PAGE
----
The Sydney Call Centre now employs almost 650 people between the Sydney site and Sydney work-from-home and another 100 remote employees in the area. MCI is seeking to hire an additional 350 Nova Scotian employees in 2021. “We feel now there is a lot of call center talent yet to be tapped, especially in Mainland Halifax, and the peninsula,” Marlowe said. “MCI has a particular interest in applicants from the Port Hawkesbury area due to the deep talent pool of representatives and the long-standing history of premium call center work.”
Even in Canada, TD Means a Touchdown
Three of the next four leading cities for corporate projects in Atlantic Canada are in New Brunswick, led by Fredericton and Moncton with nine projects each, followed by Saint John and in a tie with Charlottetown, Prince Edward Island, at four projects apiece.
TD Direct has invested in both Moncton and Saint John in recent years, projecting 440 jobs in the former and 250 in the latter with new operations announced in 2019. The company keeps coming back for more.
In November, TD Insurance (TDI) announced it would bring more jobs to the Atlantic region through the opening of a new bilingual Client Advice Centre (CAC) located at the company’s Moncton-area campus in Dieppe, where nearly 1,000 employees already work in the Canadian Banking Contact Centre and TD Finance Operations. The new TDI space has the capacity for more than 135 people, and plans called for at least 100 to be in place by January 2021. “With the rise of remote work, we expect our presence in the region to increase beyond current capacity,” said a company release.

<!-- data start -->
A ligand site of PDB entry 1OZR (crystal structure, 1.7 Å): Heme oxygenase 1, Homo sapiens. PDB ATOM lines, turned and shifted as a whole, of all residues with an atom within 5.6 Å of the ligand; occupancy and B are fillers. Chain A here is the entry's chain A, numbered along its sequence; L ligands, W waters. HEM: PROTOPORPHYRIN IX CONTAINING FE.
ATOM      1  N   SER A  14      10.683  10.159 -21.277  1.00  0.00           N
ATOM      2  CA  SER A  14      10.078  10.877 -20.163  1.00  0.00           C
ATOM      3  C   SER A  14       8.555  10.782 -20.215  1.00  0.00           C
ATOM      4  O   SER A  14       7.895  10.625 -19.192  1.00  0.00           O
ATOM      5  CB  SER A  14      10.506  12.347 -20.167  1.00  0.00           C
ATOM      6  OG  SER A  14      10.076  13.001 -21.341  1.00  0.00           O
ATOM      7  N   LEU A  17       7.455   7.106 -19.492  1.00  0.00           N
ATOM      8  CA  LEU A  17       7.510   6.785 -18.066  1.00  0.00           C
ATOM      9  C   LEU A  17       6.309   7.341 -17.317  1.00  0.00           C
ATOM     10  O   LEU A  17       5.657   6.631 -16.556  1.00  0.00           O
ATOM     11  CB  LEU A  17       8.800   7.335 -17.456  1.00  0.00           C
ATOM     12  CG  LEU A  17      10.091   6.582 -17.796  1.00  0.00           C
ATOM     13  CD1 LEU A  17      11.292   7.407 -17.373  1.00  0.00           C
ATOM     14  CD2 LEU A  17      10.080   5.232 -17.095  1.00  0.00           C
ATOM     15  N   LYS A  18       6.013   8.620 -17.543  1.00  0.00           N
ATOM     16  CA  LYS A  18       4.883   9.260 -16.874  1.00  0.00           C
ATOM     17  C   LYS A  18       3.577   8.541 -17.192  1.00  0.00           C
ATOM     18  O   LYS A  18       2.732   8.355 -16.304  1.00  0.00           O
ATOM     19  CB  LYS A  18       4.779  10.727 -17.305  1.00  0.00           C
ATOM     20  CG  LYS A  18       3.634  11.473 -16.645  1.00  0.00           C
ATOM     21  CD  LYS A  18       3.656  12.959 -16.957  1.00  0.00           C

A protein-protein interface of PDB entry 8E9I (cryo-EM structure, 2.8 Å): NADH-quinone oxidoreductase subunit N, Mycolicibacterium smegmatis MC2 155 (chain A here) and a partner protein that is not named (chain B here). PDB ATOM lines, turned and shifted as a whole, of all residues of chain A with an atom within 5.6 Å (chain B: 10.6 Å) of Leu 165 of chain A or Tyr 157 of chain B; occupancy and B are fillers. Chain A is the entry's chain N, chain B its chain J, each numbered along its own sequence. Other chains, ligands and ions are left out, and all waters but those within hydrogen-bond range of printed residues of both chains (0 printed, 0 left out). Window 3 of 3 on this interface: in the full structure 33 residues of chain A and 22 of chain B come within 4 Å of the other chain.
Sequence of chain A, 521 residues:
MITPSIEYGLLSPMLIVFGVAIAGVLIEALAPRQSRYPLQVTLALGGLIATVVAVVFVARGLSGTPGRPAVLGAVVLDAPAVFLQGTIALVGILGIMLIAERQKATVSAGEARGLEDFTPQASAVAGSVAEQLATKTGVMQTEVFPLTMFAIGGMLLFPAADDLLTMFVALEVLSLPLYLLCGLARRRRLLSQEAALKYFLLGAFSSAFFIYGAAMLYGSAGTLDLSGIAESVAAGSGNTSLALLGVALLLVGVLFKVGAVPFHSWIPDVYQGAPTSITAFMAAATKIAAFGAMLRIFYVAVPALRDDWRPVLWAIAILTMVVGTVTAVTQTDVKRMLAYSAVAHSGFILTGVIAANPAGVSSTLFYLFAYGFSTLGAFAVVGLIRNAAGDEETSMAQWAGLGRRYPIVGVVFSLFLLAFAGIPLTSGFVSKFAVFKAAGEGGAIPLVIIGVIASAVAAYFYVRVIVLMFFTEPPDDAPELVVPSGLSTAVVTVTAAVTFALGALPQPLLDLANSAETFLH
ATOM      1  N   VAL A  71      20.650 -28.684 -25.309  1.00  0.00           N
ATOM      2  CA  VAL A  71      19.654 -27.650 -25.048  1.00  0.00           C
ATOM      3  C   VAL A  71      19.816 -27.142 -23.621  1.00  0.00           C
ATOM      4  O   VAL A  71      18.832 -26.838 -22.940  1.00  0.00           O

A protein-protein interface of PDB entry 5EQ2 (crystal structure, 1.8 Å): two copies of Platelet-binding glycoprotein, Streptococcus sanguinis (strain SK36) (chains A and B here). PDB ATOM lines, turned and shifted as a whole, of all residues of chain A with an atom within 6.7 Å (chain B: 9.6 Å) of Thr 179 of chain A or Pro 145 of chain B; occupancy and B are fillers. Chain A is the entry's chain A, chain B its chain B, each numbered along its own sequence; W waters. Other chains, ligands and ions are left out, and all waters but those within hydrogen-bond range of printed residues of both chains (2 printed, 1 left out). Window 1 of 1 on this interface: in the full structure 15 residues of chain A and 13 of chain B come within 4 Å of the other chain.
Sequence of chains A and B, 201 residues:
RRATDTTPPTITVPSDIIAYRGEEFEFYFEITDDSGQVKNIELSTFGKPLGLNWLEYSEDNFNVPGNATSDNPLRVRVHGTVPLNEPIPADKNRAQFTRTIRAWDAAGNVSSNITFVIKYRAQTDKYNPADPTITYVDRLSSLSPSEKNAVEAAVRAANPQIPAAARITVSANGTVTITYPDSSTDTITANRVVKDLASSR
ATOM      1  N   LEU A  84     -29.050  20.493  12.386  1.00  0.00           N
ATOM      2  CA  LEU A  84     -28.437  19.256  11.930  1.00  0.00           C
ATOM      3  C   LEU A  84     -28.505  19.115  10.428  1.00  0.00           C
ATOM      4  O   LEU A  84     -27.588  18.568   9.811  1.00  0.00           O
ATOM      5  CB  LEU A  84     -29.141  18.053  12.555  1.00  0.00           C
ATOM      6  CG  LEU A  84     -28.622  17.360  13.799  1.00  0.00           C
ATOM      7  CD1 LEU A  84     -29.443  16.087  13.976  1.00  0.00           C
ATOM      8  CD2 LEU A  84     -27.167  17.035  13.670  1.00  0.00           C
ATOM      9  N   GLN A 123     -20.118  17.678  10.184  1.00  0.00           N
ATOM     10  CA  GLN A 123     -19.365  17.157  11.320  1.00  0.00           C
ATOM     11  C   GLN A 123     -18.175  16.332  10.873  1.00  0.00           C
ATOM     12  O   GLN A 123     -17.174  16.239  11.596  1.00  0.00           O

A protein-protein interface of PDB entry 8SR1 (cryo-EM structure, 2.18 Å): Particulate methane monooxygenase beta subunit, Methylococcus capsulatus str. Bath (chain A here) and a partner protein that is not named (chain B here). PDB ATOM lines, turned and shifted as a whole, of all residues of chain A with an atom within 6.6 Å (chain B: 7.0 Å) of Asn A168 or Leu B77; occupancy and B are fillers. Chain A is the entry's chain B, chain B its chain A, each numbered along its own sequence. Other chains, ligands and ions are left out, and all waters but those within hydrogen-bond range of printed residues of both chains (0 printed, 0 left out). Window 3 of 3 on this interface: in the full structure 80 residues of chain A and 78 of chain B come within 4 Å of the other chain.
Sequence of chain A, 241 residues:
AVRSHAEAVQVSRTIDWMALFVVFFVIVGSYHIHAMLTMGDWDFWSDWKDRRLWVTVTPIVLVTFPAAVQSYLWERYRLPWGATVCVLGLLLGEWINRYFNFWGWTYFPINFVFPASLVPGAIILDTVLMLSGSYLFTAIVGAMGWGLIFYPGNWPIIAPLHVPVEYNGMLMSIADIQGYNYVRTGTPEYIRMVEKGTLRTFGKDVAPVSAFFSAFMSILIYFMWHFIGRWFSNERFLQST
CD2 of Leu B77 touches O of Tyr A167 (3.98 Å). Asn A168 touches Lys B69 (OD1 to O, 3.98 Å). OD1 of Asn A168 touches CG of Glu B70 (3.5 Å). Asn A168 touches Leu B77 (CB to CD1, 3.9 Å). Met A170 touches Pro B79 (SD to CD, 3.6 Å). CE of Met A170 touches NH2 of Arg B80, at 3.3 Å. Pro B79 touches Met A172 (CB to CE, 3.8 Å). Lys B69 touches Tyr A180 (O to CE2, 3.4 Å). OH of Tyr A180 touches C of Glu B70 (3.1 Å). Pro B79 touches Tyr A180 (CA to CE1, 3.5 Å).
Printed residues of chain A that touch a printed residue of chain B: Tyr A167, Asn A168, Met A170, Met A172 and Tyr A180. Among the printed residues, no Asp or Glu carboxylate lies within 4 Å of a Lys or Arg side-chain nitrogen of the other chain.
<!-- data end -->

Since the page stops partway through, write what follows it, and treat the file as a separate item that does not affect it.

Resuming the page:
“In a year of such economic uncertainty, we are very proud to be investing in local jobs and helping support the region’s economic recovery from COVID-19,” said Raymond Chun, president & CEO, TD Insurance. “Today’s announcement also reinforces our commitment to better support customers in Atlantic Canada as well as our customers all across the country — in both official languages.”
“As we continue to navigate COVID-19, we’re discovering both new challenges and new opportunities,” said New Brunswick Premier Blaine Higgs, “Our changing global landscape has made remote work arrangements commonplace. Professionals across the world can work from anywhere, and more and more are choosing to do that right here in New Brunswick.”
The company’s history in Atlantic Canada dates to 1922. The first TD call center location in New Brunswick opened in Saint John in 1994.
“Greater Moncton is a thriving region and a talent draw for the Maritimes,” said Frank McKenna, deputy chair, TD Bank Group. “We are investing in the future of this province because it possesses the attributes needed to operate a successful business: great people, good quality of life, and a welcoming culture. With the pandemic, we have been able to create a successful work from home model which has led to expanded recruitment across the province, including in northern New Brunswick. TD has a long-standing presence in Atlantic Canada and the creation of these latest jobs underscores our commitment to growth in the region.”
Adam Bruns has served as managing editor of Site Selection magazine since February 2002. In the course of reporting hundreds of stories for Site Selection, Adam has visited companies and communities around the globe. A St. Louis native who grew up in the Kansas City suburbs, Adam is a 1986 alumnus of Knox College, and resided in Chicago; Midcoast Maine; Savannah, Georgia; and Lexington, Kentucky, before settling in the Greater Atlanta community of Peachtree Corners, where he lives with his wife and daughter.